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Overcoming Resentment

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Abraham Lincoln said, “We must extinguish our resentment if we expect harmony and union.” A line more than appropriate for today’s social, cultural, and political climate. Wikipedia defines resentment as: “A mixture of disappointment, anger, and fear. It comprises the three basic emotions of disgust, sadness, surprise and the perception of injustice.” Repetitively replaying hurt feelings and injustices stressing the mind and body physically, emotionally, and spiritually is resentment. “The human emotion of resentment is one of the most futile and destructive emotions, more a reflection of inner needs than outer circumstances,” Psychology Today.

Do you compare your life to others? Are you constantly convincing yourself of the benefits of a simple life? Has an emotionally disturbing experience left you remorseful? Have you done or said something you wish you could take back? Understanding the role resentment plays in mental and emotional well-being is important. The above definitions and descriptions can be scary. The counselors and therapists of Improving Lives Counseling Services can free you from resentments’ menacing grip and its many side-effects.

A willingness to let bygones be bygones, to “bury the hatch”, or “just move on,” can be dubious. Rehashing an experience or situation can create suspicion and uncertainty. Playing it over and over again, searching for the, “if only”, “how could they”, and “I should have,” increases self-doubt and lowers self-esteem. The more scenarios painted, the more unconvinced one becomes. Achieving justice through self-denial is an illusion. Children, adolescents, and teens experience resentment and incorporate its triggers. Cuddling supposed wrongdoings, they fail to release hurt, rejection, neglect, or painful feelings. These angers and resentments are often carried into emerging and early adulthood.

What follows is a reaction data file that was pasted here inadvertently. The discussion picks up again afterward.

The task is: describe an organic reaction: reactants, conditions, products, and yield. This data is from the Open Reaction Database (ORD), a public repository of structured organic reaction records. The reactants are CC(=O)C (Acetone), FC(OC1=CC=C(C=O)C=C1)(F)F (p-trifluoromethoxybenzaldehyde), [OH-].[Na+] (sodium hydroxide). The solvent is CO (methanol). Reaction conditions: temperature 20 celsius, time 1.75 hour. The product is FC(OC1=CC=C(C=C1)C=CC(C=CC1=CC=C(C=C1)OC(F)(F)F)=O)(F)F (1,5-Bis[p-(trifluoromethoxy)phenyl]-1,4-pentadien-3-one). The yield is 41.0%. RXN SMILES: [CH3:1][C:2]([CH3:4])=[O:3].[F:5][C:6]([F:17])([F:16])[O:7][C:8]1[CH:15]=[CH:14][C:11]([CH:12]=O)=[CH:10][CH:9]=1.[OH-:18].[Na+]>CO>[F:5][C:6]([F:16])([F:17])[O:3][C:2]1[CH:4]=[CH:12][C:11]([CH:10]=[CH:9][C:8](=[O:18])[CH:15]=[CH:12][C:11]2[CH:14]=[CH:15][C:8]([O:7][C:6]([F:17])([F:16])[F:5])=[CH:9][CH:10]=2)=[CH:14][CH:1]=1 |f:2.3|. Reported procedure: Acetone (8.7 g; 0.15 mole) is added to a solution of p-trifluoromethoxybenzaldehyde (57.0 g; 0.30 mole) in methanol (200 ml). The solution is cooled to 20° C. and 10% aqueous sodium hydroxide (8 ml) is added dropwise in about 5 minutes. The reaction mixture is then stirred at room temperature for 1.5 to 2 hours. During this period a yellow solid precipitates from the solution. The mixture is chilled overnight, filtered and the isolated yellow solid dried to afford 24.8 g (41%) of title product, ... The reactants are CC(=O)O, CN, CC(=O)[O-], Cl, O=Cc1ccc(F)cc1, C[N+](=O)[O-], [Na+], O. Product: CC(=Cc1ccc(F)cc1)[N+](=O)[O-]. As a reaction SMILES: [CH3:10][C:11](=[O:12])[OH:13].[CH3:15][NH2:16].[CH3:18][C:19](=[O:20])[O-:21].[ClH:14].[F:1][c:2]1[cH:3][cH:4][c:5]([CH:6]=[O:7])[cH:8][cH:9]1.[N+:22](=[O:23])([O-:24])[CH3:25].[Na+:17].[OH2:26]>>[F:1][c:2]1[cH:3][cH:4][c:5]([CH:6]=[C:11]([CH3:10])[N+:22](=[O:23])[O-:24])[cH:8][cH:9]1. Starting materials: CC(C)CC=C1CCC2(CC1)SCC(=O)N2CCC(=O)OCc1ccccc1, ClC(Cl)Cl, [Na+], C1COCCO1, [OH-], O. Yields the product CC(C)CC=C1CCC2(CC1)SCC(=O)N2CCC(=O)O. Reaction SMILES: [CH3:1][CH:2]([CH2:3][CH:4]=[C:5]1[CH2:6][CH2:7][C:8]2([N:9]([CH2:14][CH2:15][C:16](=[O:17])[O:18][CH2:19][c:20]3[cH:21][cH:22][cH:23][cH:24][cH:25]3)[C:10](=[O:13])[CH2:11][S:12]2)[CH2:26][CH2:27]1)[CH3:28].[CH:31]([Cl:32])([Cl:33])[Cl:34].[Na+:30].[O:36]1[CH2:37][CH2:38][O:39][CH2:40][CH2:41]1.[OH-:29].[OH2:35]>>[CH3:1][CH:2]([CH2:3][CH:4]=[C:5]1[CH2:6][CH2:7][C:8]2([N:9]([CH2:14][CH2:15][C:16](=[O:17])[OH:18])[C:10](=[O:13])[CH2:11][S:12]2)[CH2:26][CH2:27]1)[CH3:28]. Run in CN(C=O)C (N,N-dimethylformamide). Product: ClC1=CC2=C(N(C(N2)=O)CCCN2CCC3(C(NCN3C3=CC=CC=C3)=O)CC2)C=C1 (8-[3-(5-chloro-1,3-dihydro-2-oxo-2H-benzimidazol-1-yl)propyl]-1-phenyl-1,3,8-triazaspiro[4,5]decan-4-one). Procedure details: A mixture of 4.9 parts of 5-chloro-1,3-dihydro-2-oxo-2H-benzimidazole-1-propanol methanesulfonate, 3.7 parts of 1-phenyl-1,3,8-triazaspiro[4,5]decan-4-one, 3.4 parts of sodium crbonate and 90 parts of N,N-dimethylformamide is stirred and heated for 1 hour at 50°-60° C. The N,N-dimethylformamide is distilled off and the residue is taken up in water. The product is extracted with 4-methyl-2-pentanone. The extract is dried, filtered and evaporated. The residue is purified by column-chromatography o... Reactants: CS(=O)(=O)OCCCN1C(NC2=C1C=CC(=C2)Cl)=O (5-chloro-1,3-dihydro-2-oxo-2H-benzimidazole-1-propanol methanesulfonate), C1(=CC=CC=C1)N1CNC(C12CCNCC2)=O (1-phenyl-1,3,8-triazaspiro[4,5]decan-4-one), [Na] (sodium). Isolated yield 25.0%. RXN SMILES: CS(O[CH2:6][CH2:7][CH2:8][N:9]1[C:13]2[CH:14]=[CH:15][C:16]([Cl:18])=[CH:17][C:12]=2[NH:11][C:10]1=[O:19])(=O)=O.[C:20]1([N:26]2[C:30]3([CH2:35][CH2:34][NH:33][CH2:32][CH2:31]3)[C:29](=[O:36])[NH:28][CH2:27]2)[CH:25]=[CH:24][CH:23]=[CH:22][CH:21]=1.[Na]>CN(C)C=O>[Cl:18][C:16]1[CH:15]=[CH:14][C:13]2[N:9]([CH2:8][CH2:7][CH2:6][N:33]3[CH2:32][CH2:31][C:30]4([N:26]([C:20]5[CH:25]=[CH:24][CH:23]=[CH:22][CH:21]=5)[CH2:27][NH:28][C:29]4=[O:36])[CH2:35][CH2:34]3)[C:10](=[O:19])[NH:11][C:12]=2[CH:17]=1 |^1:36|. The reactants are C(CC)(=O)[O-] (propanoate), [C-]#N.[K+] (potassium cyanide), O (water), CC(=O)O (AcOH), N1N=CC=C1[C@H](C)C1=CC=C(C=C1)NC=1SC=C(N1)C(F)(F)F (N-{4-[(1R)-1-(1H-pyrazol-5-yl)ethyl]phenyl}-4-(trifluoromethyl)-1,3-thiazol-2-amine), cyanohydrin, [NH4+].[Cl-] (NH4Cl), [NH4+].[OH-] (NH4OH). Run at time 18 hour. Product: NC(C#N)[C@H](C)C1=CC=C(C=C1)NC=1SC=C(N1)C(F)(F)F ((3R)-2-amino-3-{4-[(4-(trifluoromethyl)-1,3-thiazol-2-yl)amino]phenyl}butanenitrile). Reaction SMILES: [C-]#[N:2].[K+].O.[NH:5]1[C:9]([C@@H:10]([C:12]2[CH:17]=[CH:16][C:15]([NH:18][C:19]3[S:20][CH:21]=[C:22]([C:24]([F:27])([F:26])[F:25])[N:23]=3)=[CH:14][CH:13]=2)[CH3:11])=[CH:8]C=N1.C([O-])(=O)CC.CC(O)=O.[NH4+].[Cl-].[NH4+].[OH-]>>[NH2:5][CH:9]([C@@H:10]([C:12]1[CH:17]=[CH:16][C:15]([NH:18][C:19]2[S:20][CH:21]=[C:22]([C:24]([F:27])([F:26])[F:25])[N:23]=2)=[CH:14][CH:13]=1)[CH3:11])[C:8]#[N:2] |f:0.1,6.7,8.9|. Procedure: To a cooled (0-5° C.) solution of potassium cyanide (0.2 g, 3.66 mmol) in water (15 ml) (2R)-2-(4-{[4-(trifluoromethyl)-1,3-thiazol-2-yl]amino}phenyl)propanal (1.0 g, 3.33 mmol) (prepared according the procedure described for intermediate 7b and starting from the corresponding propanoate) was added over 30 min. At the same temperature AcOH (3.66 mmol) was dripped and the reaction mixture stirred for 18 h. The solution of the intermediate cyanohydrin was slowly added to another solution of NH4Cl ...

“Living with resentment is like taking poison and expecting the other guy to get sick.” This might be true, however, it will not ease the mental and physical pain resentment can cause. The death of a loved one, the end of a relationship, a failing grade on a test, an unfair boss, or a bully at home, in school, or in the workplace can all lead to resentment. Violence, alcoholism, drug addiction, and promiscuity can stem from resentful feelings. Resentment can fuel chronic pain, cause high blood pressure, increase stress and impact arteriosclerosis in the elderly. Recovery, respite, therapy, and recuperative care can be impacted by resentment. Medical doctors and mental health professionals believe resentment is detrimental to overall health and wellness.

Although resentment might be directed at one person or event, it can easily spread to other people, entire religions, cultures, races, groups, or sexes. It affects home-life, social life, friendships, relationships, and the family unit. Resentment encompasses hatred and anger and lowers self-worth and self-esteem. Self-compromise can result in resentment and, yes, untreated it can affect lifestyle, livelihood, and life expectancy.

Improving Lives Counseling Services treats anxiety, depression, behavioral disorders, and post-traumatic embitterment disorders (resentment). Our team of licensed, professional counselors, and therapists offer individual, couples, family, group, and video counseling. We accept most insurances and SoonerCare and Medicare. It’s time to live the life you were meant to live. Call us.